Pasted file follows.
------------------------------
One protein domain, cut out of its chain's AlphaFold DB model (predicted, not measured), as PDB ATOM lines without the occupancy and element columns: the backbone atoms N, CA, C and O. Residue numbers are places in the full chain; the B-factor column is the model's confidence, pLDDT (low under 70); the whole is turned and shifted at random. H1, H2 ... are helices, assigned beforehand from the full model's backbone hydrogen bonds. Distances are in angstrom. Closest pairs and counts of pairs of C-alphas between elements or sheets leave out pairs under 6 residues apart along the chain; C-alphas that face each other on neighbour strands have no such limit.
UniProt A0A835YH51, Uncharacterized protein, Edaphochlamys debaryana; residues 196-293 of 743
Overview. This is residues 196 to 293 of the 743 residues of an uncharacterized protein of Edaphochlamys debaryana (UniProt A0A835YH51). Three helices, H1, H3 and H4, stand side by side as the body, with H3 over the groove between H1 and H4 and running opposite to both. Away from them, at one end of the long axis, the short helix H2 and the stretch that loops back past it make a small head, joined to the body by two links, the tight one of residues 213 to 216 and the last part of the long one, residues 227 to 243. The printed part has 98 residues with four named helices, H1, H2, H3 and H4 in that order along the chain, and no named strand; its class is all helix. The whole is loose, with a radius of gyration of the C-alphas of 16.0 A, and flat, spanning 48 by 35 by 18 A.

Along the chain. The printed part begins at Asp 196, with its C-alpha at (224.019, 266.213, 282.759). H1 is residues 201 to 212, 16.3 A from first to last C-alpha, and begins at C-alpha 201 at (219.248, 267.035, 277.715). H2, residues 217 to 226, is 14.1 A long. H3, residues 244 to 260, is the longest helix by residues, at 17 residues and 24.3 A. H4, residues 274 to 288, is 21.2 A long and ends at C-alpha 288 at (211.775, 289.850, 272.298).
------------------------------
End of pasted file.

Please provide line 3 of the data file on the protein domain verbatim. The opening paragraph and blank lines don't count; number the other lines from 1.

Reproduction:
Along the chain. The printed part begins at Asp 196, with its C-alpha at (224.019, 266.213, 282.759). H1 is residues 201 to 212, 16.3 A from first to last C-alpha, and begins at C-alpha 201 at (219.248, 267.035, 277.715). H2, residues 217 to 226, is 14.1 A long. H3, residues 244 to 260, is the longest helix by residues, at 17 residues and 24.3 A. H4, residues 274 to 288, is 21.2 A long and ends at C-alpha 288 at (211.775, 289.850, 272.298).